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How to prep walls for painting

Surface preparation is the key to a lasting paint finish.

Here’s what to do for each surface.

Raw wood

Before you add a pretty colour to your raw wood, there are a few basic steps that need to be observed to ensure the paint bonds to the wood.

This preparation is not suitable if you want to varnish the wood or paint a clear coat.

  1. Clean the surface to remove dirt, dust and mildew.
  2. If it’s a piece of furniture, fill and cover nail holes with wood filler, then sand smooth, or coat exposed screws with metal primer to prevent rusty spots or discolouring.
  3. If you find unevenness in the wood, repair and smooth over with wood filler.
  4. To smooth unevenness in the wood (or after wood filler is applied) use 100-grit sandpaper and either an orbital sander or multi sander.
  5. It is advised to sand the wood in the direction of the grain (running along the lines in the wood). This will give the surface a smooth finish, which is much easier to paint. Dust the surface off after sanding. If the raw wood has knots, it is especially important to seal these with a primer.
  6. Paint the surface with one coat of wood primer (two coats if it’s going to be in severe weather outdoors) using a brush or a roller and leave to dry thoroughly between each coat. An oil-based primer is best for outdoor use. A water-based primer such as that made by Harlequin is good for indoors and easy to clean.
  7. Once your primer has dried, give it a light sanding to remove the hairy bits.
  8. Finish with the paint colour and coating of your choice.

Previously painted wood

  1. Don’t just slap new paint on previously painted wood. It needs a bit of prep first.
  2. If the surface is in poor condition, remove the old paint or varnish with a paintstripper or by scraping peeling paint off with a scraper and sanding the surface with sandpaper.
  3. Fill and repair holes in the wood with wood filler.
  4. Sand the filled areas to remove unevenness and dust the surface before applying primer to the exposed wood.
  5. This will also smooth out any irregularities of colour, such as water stains.
  6. For the best adhesion, use one coat of oil-based universal undercoat. 
  7. Once dry, give the surface a light sanding with finegrit paper to remove any hairy bits.
  8. Finish with the paint colour and coating of your choice.

Raw brick

  1. Clean the bricks thoroughly using a firm sponge and sugar soap in warm water. For deeper insets and loose mortar, use a stiff brush.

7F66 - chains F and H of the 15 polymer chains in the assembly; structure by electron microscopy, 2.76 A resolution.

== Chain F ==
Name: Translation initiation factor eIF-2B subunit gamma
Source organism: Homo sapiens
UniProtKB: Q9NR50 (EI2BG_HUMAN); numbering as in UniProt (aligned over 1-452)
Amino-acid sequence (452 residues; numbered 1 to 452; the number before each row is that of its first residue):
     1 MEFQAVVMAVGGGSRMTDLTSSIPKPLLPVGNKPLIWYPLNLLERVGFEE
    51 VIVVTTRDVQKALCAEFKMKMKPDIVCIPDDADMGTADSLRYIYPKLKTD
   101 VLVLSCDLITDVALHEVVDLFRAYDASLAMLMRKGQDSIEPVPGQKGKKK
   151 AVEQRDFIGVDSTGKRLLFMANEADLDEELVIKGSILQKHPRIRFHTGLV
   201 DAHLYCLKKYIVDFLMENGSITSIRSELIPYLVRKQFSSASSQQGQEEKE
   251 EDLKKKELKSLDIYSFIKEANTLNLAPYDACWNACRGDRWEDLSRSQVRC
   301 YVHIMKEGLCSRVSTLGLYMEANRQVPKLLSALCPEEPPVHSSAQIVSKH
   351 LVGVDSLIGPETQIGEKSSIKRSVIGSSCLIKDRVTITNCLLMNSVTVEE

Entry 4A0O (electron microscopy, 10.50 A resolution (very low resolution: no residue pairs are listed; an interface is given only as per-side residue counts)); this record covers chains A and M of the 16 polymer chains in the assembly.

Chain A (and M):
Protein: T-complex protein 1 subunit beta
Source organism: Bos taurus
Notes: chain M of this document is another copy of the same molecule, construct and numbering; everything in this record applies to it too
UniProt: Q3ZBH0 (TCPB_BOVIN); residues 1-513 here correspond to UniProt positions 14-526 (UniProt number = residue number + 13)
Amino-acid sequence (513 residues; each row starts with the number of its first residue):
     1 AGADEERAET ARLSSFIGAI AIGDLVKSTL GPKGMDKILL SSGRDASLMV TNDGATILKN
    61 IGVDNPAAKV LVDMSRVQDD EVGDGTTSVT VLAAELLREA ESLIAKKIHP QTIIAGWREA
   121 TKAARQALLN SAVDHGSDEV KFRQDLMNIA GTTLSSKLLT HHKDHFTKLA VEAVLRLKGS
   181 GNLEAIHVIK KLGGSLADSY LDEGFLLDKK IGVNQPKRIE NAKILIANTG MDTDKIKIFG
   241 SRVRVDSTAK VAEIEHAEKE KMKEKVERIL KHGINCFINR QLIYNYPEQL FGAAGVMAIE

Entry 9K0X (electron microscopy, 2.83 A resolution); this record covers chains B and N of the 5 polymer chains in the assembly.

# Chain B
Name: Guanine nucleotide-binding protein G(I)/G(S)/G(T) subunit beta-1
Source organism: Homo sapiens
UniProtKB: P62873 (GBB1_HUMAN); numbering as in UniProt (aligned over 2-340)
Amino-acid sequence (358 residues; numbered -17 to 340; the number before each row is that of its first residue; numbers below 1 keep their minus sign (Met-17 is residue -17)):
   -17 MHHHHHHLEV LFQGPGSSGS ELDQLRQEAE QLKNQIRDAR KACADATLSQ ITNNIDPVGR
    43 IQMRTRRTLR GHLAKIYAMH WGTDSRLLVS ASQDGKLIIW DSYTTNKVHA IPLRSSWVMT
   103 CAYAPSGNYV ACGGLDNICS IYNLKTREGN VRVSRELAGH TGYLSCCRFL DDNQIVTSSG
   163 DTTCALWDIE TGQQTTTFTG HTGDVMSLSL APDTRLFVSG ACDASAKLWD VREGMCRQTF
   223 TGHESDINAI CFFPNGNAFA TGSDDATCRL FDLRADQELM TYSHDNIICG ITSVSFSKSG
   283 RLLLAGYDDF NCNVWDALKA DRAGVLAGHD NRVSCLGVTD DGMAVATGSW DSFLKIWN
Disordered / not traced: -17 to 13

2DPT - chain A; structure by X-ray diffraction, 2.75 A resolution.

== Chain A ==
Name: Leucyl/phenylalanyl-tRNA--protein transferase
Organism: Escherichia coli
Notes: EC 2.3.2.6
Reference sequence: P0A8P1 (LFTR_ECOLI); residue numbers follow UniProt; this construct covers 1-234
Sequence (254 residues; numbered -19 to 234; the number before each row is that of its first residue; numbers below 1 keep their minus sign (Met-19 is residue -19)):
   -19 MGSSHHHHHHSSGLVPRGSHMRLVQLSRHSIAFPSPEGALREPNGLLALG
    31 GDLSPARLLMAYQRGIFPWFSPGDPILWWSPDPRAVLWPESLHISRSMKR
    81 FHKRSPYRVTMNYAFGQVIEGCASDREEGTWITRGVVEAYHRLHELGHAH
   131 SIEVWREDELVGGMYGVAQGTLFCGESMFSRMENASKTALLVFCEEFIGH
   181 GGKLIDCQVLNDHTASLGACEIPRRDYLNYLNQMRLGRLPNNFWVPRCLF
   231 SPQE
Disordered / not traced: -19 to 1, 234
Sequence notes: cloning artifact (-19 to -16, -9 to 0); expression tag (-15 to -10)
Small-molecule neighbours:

2.  If it is an expansive wall, a pressure washer is advised.
  3.  If it is an exterior wall, mildew might be a problem, and can be treated with a diluted bleach solution (one part bleach and three parts water). Soak the affected area for an hour and scrub the mildew with a firm brush.
  4. Rinse the area with fresh water.
  5. After cleaning, leave the brick to dry for at least a day (in cooler climates at least 48 hours) before painting. 

Raw concrete

  1. Brush the wall or floor with a stiff-bristled brush or broom to remove any dust and dirt.
  2. Scrub the surface with a scrub brush and a concrete-cleaning solution.
  3. Allow the surface to dry completely.
  4. Test interior floors and walls for excess moisture. Tape a piece of plastic (such as a black bag) to the wall for a day (or at least 24 hours).
  5. Check the outside of the plastic facing away from the wall. If there is moisture, the humidity level in the  room is high. If there is moisture present on the side against the wall, then it’s either not dry yet or is absorbing a heavy amount of moisture from the ground beneath it.
  6. Treat the cause of the moisture. The wall must be dry (for at least 30 days) before applying a plaster primer and then paint.



  1. Plaster is only ready to paint when it’s completely dry.
  2. The drying time can vary depending on the weather, temperature and the surface it was applied over. Usually it’s ready to paint over within two to three days.
  3. When painting fresh plaster, start with a mist coat. This will show any blemishes or unevenness in the plaster. If you notice imperfections you can fill and sand roughness.
  4. The mist coat can be diluted slightly with water and is normally the cheapest white PVA paint you can find. Apply diluted with water, roll it with a normal roller. The plaster will soak up the paint and will dry very quickly.
  5. The mist coat gets drawn into the wall and seals the wall.
  6. Paint the wall with one to two coats of plaster primer. Oil-based primer is best for outdoors, indoors you can use waterbased plaster primer. All mouldings and ceiling roses need to be primed with oil-based primer before being painted.


  1. Clean tiles thoroughly with a sponge using a tile cleaner or sugar soap to remove any soap scum, grease and dirt. (Remember to wear rubber gloves!)
  2. Rinse thoroughly with fresh water to remove all traces of soap and allow to dry.
  3. Mask off all areas that should not be painted using painter’s tape.
  4. Apply one coat of tile primer to the tiles and grout, ensuring that all areas are evenly covered and leave to dry completely before applying the paint.

Tip: Allow longer recoating times in cool and wet weather conditions.


  1. Using a scraper, fill the holes of the melamine surface and other defects with crack filler and allow to dry.
  2. Wipe down and clean with Builders sugar soap using a sponge. (Remember rubber gloves!)
  3. Remove all traces of the sugar soap. Allow to dry. Sand the melamine surfaces lightly with 150-grit sandpaper to provide a key. Dust off.

 Related articles 

How to paint a striped wall

How to choose the right colour paint 

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